Drug-related crimes soar in south-west

DRUGS are driving an increase in crime across the region.

The latest Victoria Police crime statistics show a 55.9 per cent spike in drug-related crimes across the south-west. 

Released this week, the 2013 report stated drug offences in the region had jumped from 136 in 2012 to 212 last year, while most other crimes showed little variance.

While the sharp jump appears alarming, Warrnambool’s Inspector Kevin Archer said the figure reflected the number of people being charged and the effectiveness of police in targeting drug offenders.

“The substantial increase in drug offences, 55.9 per cent, is attributable to the good work being done by the Warrnambool Divisional Response Unit, which has been targeting drug users and suppliers,” Inspector Archer said.

Despite a 94 per cent increase in drug offences, the Southern Grampians Police Service Area’s overall crime rate was again among the lowest in the state. 

Acting Inspector Steve Thompson said on a comparative basis, the municipality’s reported crime contributed to just one per cent of the state’s total reported crime. 

“Overall we have experienced a 14.1 per cent increase in reported crime for the period,” he said.

“The increase is driven primarily by a 94 per cent increase in drug offences, 20 per cent increase in crimes against the person and a 54.2 per cent increase in theft from motor vehicle offences. 

“Offsetting these increases are significant reductions in both residential and commercial burglaries.

“In relation to the increase in drug offences, this is largely an enforcement-driven statistic. As we have done during previous reporting periods, we continue to commit resources to maintain a focus on implementing strategies to reduce drug related harm.”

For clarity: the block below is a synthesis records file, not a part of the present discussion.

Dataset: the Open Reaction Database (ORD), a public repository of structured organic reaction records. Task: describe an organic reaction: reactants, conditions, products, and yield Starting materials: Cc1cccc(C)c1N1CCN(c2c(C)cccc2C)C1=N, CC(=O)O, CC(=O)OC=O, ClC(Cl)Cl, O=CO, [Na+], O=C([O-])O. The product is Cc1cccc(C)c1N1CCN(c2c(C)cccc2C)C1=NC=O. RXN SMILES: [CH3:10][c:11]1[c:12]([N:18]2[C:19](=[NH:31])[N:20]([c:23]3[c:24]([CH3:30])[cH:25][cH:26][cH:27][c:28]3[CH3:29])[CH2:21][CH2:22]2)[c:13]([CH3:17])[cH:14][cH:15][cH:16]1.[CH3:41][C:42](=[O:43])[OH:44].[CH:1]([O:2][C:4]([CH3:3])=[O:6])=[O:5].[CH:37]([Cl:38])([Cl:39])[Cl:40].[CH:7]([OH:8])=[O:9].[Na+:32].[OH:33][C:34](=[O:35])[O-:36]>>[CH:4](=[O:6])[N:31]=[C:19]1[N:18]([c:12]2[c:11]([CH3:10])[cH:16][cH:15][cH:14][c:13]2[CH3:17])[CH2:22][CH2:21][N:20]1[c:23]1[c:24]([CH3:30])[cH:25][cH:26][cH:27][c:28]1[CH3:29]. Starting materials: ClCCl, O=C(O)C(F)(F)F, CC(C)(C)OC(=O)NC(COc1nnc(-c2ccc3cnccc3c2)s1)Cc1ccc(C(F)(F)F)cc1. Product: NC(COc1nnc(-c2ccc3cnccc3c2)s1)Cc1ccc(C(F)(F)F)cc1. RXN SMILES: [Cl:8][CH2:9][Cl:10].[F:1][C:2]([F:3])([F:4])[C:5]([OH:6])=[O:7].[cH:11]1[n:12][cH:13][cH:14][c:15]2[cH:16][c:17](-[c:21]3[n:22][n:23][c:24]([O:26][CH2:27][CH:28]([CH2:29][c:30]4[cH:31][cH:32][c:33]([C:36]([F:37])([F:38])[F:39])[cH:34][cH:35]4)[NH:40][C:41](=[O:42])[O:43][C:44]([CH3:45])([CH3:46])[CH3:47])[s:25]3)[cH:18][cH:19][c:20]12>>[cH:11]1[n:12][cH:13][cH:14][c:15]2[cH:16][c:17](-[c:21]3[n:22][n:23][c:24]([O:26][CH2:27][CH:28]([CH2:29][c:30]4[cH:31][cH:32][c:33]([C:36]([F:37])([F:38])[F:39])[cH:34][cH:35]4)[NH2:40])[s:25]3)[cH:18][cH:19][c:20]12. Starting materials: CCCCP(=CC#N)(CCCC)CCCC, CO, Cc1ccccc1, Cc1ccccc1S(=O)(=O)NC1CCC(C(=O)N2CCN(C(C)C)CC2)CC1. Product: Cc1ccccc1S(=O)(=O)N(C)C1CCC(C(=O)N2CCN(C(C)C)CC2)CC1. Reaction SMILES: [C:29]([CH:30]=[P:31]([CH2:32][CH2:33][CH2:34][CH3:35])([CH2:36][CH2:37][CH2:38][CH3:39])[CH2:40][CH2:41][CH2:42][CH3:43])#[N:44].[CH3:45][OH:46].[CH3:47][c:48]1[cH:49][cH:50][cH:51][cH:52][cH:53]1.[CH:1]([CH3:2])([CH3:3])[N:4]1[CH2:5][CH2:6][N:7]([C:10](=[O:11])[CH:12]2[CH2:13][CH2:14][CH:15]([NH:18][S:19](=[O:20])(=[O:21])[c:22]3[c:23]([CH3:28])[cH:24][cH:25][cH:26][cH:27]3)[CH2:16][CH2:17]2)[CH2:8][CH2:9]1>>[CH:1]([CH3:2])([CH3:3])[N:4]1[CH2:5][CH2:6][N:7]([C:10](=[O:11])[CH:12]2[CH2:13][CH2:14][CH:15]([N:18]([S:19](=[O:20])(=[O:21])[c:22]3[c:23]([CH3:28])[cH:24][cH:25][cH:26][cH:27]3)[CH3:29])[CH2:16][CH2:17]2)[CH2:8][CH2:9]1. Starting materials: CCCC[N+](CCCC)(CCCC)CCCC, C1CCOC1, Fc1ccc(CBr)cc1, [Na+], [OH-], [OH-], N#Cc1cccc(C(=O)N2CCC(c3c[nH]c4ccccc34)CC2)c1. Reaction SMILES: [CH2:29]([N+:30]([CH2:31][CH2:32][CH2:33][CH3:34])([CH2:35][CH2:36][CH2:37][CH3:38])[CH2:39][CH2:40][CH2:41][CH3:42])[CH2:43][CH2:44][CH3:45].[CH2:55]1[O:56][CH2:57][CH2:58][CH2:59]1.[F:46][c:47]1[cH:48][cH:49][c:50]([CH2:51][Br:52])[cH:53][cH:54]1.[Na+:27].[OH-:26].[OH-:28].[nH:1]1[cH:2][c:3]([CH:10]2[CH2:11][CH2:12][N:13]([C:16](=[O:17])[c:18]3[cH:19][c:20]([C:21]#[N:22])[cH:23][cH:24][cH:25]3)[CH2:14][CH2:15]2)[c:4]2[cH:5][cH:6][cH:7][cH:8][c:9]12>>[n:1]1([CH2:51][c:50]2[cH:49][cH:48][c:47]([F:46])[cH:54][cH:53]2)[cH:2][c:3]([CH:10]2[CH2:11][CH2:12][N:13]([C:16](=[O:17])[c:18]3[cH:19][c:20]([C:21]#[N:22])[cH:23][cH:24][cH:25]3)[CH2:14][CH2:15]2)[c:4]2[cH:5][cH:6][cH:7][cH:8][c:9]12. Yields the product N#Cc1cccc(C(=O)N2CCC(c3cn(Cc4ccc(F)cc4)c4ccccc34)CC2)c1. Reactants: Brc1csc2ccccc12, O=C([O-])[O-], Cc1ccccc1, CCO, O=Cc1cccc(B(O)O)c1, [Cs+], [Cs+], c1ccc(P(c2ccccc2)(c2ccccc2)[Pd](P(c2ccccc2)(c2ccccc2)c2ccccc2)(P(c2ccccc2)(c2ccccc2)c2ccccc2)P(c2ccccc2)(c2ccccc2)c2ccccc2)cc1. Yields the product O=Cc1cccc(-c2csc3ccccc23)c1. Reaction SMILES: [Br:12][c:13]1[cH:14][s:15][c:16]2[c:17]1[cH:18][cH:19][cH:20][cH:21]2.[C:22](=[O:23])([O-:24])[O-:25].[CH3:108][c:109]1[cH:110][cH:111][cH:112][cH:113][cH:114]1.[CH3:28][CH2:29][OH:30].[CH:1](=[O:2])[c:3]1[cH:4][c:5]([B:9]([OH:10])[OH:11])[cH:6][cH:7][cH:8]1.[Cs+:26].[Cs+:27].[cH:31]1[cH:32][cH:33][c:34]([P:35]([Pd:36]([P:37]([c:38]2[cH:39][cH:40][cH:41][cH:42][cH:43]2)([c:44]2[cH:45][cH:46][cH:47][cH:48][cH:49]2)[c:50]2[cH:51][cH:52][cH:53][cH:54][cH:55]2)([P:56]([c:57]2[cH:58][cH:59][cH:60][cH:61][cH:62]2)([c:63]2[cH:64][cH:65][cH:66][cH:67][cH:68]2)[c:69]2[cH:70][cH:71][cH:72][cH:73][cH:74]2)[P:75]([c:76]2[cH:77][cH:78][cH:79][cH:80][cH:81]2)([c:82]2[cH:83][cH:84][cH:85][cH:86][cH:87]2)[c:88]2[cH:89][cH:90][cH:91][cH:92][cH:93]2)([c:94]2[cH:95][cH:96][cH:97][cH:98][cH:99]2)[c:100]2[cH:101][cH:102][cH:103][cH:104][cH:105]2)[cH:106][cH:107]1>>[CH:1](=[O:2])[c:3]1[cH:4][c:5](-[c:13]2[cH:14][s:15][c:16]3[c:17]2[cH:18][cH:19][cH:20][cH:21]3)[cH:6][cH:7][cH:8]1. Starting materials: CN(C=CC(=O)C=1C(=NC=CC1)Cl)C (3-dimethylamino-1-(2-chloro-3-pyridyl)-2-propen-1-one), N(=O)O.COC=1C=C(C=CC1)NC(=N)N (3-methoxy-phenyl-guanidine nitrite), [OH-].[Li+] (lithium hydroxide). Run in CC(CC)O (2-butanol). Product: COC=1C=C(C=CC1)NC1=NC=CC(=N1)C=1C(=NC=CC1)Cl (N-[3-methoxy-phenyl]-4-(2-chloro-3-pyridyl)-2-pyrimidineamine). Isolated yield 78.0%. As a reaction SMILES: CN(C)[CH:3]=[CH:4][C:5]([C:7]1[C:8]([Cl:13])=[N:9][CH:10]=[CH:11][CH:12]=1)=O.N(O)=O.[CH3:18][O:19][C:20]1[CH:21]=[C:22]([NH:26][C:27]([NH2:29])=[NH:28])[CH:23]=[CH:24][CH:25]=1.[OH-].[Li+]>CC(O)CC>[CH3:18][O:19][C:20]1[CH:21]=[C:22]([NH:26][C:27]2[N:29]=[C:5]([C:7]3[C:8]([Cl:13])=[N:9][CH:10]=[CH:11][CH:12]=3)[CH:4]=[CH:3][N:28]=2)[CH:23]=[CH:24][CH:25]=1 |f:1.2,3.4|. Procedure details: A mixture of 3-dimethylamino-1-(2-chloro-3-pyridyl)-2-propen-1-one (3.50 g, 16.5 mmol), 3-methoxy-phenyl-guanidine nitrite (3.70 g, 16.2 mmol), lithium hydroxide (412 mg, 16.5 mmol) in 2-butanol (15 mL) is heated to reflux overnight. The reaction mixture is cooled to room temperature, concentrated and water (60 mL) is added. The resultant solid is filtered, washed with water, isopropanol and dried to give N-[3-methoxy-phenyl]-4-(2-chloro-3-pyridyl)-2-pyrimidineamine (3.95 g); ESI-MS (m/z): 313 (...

Inspector Archer said while Warrnambool also experienced a rise in reports of violent crime, most had been solved within the Warrnambool Police Local Area Command, which incorporates the Warrnambool City, Moyne and Corangamite municipal areas. 

“Crimes against the person have seen a 6.1 per cent increase,” he said. 

“Family violence continues to be a contributing factor. However, non-family violence assaults have seen an 11.7 per cent increase. 

“There is no firm pattern for these assaults, but intelligence suggests that they are attributable to assaults on police members and street assaults. 

“It is worth noting that 75 per cent of these reported assaults are solved. We will continue to focus on non-family violence assaults and work with our analysts to identify patterns and work on reducing these incidents.” 

He said a decrease in property crimes could be attributed to police patrol strategies. 

“Property crimes have seen a substantial decrease, and it is particularly pleasing to see our focus on identifying at-risk areas and improving patrols, combined with the arrest of recidivist offenders for burglaries, are having a positive effect.” 

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